Giáo trình

The Healing Tree


Chapter 20

Tác giả: unknown

I closed the pink journal and closed my eyes. Then I started to think about all the people I could pray for. I started with Robbie, and prayed that he would make a good doctor – and that he would never make a bet with the devil. Then I prayed for Maggie, that she was safely in heaven writing poems for the other angels and mermaids. Then I prayed for Mark. And I got stuck there. God was not going to come to me from out of the whirlwind, and God was not going to bring Mark back into my life.

That was my state of mind when the new nurse came in making the final rounds of the evening. Her name was Evelyn – I could see that from her nametag – but I didn’t recall having seen her before. She carried one of those blue plastic trays with the usual assortment of medications.

“Tough night?” She walked over and set the medication tray on the overbed table, then sat down on the edge of the bed. She pulled several Kleenex out of her pocket, used one to dry off my eyes, and placed the rest of them in my hand. I hadn’t even realized I’d been crying.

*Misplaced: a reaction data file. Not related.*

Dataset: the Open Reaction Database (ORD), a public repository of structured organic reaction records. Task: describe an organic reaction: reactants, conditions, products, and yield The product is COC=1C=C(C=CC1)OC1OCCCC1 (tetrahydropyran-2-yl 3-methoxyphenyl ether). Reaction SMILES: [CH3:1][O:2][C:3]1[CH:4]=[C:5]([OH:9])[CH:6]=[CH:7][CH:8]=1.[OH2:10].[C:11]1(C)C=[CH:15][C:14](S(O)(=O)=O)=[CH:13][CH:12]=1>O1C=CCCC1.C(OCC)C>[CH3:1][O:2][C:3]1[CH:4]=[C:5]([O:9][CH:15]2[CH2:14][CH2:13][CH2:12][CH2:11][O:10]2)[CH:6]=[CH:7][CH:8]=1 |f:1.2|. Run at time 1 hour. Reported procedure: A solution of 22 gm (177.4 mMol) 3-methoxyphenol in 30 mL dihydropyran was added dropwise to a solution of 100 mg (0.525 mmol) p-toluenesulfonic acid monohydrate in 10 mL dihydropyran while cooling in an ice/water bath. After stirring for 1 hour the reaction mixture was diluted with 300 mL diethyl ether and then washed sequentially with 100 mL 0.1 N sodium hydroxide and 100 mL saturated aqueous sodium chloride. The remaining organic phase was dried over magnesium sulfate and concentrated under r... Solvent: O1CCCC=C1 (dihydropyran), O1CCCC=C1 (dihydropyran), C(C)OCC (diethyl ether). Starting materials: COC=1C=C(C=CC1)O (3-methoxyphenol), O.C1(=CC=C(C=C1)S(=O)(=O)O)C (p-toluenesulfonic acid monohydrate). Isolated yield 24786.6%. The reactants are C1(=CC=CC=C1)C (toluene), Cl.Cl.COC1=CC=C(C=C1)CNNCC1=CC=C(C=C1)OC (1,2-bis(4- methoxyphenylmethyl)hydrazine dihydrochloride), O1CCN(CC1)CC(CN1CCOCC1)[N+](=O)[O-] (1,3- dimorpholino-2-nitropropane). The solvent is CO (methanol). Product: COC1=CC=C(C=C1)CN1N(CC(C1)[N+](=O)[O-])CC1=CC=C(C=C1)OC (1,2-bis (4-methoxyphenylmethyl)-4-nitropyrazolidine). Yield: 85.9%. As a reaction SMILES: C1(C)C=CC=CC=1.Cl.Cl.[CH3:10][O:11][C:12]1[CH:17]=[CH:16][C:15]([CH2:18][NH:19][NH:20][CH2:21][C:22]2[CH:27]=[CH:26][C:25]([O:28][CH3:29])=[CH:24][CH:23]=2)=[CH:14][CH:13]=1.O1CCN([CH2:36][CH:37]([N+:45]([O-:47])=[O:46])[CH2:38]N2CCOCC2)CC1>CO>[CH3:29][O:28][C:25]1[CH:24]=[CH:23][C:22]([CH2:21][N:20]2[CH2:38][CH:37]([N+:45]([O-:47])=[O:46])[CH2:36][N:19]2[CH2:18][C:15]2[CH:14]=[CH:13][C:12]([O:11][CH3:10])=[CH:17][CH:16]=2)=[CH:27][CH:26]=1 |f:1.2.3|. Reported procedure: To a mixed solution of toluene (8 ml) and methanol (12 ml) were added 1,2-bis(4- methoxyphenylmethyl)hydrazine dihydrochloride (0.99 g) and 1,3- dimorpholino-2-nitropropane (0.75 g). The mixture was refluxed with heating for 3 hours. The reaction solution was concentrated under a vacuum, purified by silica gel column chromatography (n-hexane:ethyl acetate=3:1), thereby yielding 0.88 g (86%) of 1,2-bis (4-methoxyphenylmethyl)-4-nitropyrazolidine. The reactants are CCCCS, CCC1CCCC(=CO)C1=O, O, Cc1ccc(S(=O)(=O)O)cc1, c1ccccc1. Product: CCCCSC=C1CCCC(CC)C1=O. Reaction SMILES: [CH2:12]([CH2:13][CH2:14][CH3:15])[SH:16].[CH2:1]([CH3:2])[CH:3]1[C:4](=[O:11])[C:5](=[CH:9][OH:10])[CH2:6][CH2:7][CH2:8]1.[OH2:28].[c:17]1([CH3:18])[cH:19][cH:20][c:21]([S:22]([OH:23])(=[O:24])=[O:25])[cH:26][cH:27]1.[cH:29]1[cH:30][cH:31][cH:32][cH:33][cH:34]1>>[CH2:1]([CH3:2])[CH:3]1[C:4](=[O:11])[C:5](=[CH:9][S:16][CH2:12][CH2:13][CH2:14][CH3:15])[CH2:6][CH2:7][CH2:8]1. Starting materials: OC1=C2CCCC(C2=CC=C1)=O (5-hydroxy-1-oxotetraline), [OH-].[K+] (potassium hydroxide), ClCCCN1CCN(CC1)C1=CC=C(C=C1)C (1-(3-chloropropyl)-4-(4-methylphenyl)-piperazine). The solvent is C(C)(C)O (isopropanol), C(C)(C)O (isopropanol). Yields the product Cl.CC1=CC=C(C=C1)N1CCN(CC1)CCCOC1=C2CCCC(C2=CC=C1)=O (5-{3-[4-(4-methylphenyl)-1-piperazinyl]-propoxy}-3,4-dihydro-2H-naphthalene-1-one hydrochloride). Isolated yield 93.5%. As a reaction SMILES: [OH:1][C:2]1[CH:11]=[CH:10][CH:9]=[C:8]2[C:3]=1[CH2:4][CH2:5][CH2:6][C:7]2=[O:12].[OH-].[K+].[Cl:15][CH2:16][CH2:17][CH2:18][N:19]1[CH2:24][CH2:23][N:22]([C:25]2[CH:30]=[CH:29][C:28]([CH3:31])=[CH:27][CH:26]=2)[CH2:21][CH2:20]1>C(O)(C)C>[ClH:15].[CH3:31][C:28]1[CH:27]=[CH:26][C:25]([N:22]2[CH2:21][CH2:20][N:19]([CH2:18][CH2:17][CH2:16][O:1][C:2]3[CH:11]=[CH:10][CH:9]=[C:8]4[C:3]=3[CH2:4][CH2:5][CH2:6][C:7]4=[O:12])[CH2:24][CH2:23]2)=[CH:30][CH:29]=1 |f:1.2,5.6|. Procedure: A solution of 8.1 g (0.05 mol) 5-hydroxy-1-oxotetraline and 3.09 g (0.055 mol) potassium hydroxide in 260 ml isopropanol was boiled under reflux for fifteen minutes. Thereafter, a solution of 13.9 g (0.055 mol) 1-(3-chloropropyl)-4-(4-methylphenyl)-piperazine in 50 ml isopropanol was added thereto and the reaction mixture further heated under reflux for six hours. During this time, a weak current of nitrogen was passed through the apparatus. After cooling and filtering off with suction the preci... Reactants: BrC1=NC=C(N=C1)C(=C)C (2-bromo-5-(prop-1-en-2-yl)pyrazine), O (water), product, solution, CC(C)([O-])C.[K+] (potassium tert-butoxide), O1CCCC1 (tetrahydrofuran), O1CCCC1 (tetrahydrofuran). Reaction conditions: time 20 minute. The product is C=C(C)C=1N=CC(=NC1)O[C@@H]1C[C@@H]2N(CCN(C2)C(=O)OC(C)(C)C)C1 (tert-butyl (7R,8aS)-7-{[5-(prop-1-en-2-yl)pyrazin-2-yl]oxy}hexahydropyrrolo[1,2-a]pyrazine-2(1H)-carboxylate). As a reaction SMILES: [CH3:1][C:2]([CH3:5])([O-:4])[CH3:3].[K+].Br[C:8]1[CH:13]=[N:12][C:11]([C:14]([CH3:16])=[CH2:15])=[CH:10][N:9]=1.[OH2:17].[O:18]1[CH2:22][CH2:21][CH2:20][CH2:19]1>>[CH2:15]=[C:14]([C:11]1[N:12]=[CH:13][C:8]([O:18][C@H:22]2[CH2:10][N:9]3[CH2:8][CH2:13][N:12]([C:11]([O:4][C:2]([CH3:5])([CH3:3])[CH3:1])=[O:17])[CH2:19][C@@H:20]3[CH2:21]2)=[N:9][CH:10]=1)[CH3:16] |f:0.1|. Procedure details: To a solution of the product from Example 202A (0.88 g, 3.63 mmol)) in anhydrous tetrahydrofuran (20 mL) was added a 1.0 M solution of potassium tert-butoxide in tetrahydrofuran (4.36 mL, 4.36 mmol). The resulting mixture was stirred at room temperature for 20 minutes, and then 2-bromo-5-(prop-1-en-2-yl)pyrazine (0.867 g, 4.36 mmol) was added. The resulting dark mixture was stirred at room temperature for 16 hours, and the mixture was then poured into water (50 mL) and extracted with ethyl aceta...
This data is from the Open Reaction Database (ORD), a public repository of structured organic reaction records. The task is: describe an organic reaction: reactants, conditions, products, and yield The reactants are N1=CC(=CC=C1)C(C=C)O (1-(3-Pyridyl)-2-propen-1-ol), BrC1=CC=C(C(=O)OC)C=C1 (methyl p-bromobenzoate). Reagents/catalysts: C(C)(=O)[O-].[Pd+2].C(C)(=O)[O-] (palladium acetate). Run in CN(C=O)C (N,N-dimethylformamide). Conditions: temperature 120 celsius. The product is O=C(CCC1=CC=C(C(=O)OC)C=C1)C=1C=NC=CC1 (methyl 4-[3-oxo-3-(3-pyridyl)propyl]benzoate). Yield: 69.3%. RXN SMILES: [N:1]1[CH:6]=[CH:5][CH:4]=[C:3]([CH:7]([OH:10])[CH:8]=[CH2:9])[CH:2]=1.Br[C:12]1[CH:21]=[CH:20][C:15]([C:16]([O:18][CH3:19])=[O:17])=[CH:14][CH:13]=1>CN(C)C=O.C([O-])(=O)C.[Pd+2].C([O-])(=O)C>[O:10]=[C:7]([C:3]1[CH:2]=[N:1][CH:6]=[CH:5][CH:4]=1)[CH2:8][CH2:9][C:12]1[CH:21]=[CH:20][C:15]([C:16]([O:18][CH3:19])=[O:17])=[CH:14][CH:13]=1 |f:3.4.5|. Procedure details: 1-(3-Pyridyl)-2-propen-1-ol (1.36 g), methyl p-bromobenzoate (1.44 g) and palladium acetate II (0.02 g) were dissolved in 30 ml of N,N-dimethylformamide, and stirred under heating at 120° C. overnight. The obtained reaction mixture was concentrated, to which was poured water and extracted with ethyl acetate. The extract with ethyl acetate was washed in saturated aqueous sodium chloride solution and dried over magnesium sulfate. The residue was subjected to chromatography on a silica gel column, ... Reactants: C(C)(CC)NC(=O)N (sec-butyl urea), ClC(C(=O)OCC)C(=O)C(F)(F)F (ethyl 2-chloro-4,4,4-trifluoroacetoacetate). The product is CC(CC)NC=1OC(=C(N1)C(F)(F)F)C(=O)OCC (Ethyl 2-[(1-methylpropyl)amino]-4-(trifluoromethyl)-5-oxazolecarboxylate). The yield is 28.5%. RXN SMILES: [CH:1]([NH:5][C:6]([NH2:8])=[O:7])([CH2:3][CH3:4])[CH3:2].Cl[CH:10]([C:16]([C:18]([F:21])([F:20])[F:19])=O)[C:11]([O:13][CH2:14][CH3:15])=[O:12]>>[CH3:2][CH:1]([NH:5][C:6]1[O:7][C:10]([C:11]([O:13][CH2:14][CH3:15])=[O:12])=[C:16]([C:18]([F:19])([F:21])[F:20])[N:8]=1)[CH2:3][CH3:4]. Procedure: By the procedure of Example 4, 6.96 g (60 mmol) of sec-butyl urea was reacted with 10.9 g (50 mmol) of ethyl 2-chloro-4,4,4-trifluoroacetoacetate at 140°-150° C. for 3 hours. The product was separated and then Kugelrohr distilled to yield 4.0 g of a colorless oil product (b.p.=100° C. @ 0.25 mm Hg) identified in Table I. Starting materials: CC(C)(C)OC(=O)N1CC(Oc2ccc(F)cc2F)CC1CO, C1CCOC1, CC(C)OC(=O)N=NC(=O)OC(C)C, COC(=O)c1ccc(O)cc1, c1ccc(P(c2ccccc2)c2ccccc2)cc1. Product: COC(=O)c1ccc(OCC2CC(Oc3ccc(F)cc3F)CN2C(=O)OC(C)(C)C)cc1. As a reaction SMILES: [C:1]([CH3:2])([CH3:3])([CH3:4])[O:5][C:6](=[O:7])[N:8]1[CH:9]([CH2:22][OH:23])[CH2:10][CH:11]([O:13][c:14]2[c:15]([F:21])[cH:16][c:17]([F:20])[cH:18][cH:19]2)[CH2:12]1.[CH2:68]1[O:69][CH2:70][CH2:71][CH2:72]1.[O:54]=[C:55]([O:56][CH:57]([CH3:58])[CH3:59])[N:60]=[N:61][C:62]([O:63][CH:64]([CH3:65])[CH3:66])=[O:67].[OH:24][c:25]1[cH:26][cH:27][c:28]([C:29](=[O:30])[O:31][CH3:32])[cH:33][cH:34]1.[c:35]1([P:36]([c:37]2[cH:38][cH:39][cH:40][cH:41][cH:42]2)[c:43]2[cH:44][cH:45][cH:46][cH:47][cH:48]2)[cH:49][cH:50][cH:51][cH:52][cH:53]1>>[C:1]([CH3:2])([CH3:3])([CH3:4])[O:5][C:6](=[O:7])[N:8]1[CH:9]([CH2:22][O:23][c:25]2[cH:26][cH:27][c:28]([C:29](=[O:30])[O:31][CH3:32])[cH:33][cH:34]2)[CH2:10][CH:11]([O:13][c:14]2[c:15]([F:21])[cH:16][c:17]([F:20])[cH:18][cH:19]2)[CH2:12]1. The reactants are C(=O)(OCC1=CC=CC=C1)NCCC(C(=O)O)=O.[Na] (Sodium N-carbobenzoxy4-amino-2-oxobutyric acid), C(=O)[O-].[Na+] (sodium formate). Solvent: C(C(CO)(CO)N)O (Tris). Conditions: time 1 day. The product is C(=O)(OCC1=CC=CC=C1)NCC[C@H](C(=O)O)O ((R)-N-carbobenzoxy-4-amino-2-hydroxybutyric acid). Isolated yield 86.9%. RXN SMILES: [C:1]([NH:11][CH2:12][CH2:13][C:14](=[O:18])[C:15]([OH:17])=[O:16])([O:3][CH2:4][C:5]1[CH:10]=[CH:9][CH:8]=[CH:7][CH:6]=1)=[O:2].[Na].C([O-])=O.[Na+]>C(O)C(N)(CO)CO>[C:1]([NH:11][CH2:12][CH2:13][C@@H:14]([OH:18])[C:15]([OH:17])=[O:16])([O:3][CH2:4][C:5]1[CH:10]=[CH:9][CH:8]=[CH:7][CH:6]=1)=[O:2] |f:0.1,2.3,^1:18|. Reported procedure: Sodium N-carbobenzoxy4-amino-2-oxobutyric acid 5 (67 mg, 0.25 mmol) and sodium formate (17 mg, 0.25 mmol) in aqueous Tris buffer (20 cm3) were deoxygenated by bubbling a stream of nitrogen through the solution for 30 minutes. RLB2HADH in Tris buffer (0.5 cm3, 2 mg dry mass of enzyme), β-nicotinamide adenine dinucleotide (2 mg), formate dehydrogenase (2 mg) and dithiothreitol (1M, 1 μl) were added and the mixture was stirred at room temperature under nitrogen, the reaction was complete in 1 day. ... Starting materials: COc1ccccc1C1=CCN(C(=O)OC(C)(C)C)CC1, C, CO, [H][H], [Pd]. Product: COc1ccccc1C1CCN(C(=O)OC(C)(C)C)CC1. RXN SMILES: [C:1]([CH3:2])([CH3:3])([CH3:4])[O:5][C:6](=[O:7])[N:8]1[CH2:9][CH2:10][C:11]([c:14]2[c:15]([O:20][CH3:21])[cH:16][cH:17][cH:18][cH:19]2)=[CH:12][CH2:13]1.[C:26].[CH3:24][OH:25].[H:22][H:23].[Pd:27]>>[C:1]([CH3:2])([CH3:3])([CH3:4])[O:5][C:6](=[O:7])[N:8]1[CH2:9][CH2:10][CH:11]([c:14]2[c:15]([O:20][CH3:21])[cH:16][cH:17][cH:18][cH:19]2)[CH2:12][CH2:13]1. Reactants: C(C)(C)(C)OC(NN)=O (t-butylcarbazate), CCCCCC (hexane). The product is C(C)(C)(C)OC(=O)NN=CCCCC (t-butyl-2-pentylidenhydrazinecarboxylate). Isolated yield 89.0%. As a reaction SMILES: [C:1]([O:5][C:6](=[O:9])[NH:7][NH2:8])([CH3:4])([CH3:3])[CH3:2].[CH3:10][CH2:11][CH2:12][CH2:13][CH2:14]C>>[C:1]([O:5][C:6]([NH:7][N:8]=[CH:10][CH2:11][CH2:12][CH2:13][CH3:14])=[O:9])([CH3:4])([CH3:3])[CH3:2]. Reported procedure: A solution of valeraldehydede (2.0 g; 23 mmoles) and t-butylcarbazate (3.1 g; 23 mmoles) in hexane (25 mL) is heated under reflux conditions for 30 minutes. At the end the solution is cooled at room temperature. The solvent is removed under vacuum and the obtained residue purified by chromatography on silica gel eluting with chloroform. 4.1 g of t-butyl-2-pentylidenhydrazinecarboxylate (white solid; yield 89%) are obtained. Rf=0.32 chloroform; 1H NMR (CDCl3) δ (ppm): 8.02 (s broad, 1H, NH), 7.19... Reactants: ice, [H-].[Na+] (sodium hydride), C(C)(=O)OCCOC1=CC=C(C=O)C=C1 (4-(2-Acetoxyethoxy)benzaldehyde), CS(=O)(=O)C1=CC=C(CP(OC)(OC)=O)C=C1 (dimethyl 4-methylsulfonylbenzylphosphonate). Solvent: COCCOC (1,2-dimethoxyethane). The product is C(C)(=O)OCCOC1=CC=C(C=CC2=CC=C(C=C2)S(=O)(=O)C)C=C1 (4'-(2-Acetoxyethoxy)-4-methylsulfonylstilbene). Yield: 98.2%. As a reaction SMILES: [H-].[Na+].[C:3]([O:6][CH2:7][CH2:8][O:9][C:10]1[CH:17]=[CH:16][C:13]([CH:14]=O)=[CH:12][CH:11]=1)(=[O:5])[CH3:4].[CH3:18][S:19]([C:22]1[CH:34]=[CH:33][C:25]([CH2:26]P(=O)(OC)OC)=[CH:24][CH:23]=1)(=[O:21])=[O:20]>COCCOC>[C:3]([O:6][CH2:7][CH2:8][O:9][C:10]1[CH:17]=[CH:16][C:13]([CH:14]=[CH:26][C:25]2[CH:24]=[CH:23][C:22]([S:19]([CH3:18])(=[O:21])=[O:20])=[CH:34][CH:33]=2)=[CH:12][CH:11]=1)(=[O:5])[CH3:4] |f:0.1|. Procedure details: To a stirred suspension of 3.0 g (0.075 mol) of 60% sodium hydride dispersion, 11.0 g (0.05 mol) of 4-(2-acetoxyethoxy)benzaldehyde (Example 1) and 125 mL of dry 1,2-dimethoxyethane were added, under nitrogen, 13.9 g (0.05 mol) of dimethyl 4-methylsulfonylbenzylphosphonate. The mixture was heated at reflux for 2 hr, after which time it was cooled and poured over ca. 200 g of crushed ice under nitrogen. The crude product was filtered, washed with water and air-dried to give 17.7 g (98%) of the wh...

We sat like that for a few minutes before I finally said, “One of the hospital chaplains stopped by tonight. Andy… Andy...”

“Andy Brennan?”

“Yes. He was trying to be helpful, but I’m afraid I wasn’t very receptive. Or very appreciative. If you get a chance, could you thank him for me?”

“Sure, no problem. I’ll make a point of it.” She pulled a little pad out of her pocket and made a note. “How’s Robbie doing?”

“Uhm, he’s doing just fine. How do you know Robbie?”

Evelyn laughed. “Everyone around here has gotten to know Robbie. You don’t remember me, but I was one of your nurses when you were first admitted. I’ve been filling in on another unit for the past month or so. Robbie is quite an exceptional young man. I know this is hard on you both, but I don’t think you need to worry about your son.”

“I know,” I said, thankful for the handful of Kleenex.